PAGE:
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State v. Carlough

New Jersey Superior Court, Appellate Division


Decided: March 10, 1982.

STATE OF NEW JERSEY, PLAINTIFF-RESPONDENT,
v.
MICHAEL CARLOUGH, DEFENDANT-APPELLANT

On appeal from the Superior Court, Law Division, Middlesex County.

Milmed, Joelson and Gaulkin. The opinion of the court was delivered by Gaulkin, J.A.D.

Gaulkin

[183 NJSuper Page 235]

Following his plea of guilty to escape (N.J.S.A. 2C:29-5(a)) defendant was sentenced to probation for a period of five years "and to be confined to the Middlesex County Adult Correction Center as a condition of that probation for a period of 180 days." This appeal challenges the further direction of the trial court that

Credit for time of 94 days may NOT be used for the condition of probation confinement of 180 days at the Adult Correction Center.

We find that the denial of the 94-day credit, for time spent in the county jail between arrest and sentencing, contravenes R. 3:21-8:

The defendant shall receive credit on the term of a custodial sentence for any time he has served in custody in jail or in a state hospital between his arrest and the imposition of sentence.

Although the trial judge did not address R. 3:21-8 in imposing the sentence, the State urges that it is not applicable here because the court imposed a probationary sentence and not a

[183 NJSuper Page 236]

"custodial sentence." We find that to be an unrealistic and inappropriate reading of the language and intendment of the rule.

N.J.S.A. 2C:43-2(b)(2) authorizes a sentence of probation and further allows, in the case of a person convicted of a crime, "imprisonment for a term fixed by the court not exceeding 180 days to be served as a condition of probation." Those provisions are restated in N.J.S.A. 2C:45-1(c) with this additional direction:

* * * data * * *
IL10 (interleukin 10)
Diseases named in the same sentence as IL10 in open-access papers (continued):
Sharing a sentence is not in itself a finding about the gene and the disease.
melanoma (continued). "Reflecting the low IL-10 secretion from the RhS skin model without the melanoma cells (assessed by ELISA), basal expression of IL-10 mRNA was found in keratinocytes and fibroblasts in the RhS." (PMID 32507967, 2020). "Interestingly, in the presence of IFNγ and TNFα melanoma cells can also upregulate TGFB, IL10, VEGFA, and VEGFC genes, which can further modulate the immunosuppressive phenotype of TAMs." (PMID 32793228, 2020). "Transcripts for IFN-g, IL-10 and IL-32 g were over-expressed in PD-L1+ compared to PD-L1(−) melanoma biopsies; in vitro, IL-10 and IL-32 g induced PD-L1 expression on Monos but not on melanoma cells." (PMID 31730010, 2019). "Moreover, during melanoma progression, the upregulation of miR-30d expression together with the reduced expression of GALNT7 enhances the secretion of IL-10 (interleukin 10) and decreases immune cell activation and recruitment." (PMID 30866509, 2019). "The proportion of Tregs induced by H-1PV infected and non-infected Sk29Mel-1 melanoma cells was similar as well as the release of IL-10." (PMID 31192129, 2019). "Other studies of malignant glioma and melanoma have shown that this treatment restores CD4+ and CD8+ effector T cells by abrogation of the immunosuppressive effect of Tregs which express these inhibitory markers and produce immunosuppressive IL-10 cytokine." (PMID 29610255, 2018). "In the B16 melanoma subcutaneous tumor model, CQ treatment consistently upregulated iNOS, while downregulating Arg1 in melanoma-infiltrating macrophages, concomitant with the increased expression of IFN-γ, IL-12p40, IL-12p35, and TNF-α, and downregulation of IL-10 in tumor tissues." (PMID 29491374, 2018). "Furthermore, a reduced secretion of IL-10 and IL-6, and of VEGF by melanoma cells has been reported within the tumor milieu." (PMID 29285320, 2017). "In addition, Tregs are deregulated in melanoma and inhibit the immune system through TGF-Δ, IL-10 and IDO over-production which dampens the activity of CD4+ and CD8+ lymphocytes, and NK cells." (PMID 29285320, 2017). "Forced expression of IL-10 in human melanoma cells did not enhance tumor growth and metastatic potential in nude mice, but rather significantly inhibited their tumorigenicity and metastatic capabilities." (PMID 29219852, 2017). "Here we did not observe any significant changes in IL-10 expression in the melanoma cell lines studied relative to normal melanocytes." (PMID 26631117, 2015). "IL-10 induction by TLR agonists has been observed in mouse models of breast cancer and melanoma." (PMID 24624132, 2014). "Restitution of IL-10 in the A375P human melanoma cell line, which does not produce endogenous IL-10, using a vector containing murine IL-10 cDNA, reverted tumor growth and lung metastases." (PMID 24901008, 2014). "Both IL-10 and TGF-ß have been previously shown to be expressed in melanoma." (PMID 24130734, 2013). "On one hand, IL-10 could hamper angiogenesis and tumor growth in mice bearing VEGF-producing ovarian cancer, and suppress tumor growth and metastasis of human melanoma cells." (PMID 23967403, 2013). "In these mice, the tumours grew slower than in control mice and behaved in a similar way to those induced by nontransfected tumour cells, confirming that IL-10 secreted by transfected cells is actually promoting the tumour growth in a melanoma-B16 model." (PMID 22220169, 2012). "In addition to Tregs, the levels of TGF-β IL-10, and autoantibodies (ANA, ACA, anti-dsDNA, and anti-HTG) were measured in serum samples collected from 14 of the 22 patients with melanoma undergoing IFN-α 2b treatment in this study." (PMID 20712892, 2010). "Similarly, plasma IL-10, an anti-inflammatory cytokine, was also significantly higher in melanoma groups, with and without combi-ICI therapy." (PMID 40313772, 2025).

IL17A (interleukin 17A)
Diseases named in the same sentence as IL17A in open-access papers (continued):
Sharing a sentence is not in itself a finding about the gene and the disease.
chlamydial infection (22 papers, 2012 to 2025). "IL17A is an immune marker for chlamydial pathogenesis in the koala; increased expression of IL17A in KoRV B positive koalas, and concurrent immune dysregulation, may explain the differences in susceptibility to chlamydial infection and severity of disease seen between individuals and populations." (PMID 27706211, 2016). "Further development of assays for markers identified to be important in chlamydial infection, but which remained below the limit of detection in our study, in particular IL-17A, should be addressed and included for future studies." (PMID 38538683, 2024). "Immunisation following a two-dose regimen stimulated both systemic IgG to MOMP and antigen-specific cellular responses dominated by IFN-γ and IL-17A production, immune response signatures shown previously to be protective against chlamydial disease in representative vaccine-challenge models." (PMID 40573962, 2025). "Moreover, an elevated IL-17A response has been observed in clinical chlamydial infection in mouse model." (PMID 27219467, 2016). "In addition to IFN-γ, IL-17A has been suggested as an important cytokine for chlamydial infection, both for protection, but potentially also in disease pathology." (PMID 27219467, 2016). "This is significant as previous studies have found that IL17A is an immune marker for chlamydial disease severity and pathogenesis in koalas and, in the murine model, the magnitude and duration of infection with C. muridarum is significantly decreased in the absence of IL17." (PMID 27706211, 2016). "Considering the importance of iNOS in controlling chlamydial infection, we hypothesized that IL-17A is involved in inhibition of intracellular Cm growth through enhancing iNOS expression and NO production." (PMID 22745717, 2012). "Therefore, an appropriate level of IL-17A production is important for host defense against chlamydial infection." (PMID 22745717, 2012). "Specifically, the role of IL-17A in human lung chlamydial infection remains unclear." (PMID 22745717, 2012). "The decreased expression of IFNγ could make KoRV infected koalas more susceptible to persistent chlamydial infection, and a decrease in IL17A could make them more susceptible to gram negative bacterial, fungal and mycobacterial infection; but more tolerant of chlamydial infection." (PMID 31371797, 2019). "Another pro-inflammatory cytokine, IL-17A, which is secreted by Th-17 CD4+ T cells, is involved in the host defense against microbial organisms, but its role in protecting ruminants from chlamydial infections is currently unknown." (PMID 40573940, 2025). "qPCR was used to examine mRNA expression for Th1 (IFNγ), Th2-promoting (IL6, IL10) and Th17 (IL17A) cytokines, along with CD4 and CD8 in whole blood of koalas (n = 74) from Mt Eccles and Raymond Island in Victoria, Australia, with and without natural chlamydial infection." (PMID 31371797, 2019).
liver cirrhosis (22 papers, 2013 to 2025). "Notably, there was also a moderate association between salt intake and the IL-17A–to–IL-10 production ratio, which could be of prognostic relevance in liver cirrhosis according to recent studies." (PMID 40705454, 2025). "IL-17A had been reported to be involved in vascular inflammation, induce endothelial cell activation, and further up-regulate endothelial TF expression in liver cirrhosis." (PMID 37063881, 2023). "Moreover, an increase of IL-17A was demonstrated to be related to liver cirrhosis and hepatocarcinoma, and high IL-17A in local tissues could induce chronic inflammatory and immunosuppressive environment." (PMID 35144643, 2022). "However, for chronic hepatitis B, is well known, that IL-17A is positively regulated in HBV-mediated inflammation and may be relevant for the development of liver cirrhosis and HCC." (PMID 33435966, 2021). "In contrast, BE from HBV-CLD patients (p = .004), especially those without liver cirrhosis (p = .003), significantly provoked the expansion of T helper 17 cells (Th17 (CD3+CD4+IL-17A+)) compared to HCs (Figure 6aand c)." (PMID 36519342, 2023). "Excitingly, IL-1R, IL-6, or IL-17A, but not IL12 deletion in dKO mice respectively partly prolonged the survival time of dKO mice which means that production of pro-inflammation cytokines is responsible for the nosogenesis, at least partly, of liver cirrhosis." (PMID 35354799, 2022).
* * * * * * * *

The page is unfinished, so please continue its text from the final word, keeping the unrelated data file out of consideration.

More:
The term of imprisonment imposed hereunder shall be treated as part of the sentence, and in the event of a sentence of imprisonment upon the revocation of probation, the term of imprisonment served hereunder shall be credited toward service of such subsequent sentence.

In its commentary on these provisions*fn1 the Criminal Law Revision Commission noted that "the authorization of a sentence combining probation and imprisonment" is comparable to N.J.S.A. 2A:164-16, which authorized "split sentences" to county institutions. See 2 Final Report of the New Jersey Criminal Law Revision Commission (1971), at 314, 345.

Both in concept and in actuality, then, the probation "condition" entails a "sentence" of "imprisonment." That the imprisonment is accompanied by or encompassed within a probationary sentence does not deprive it of its character as a "custodial sentence" against which credit must be given under R. 3:21-8.

In State v. Lee , 60 N.J. 53 (1972), the Supreme Court held that R. 3:21-8 required the grant of time credits against a "commitment" made pursuant to the Sex Offender Act (N.J.S.A. 2A:164-3 et seq. , now repealed). Justice Jacobs spoke for the court in finding no basis to differentiate between a custodial "sentence" and a custodial "commitment":

Surely no member of this Court had any such semantical differentiation in mind when he voted for the adoption of R. 3:21-8 and its predecessors. [60 N.J. at 58].

Since defendant had been committed to an institution and not released on probation,

[183 NJSuper Page 237]

. . . his sentence under the Act was clearly a custodial one which comes within the letter as well as the purpose of the rule. [ Ibid. , emphasis in original]

We find this reasoning to be compelling here. The sentence under review combines probationary and custodial terms and the custodial term must be said to come within the letter and purpose of R. 3:21-8.

We find unpersuasive the State's further arguments that the grant of credits would be contrary to the legislative intent. Except in a few particulars, N.J.S.A. Title 2C does not address questions of time credits; there is no sound reason to conclude that application of R. 3:21-8 would conflict with the legislative scheme.

Defendant also urges the sentence is excessive apart from the denial of time credits, but we find it unexceptionable. State v. Whitaker , 79 N.J. 503 (1979); State v. Spinks , 66 N.J. 568 (1975).

The direction of the trial court denying defendant credit under R. 3:21-8 on the custodial portion of the sentence is reversed. The matter is remanded to the trial court for the entry of an appropriate order allowing such credit. The judgment of conviction and order for commitment is in all other respects affirmed.


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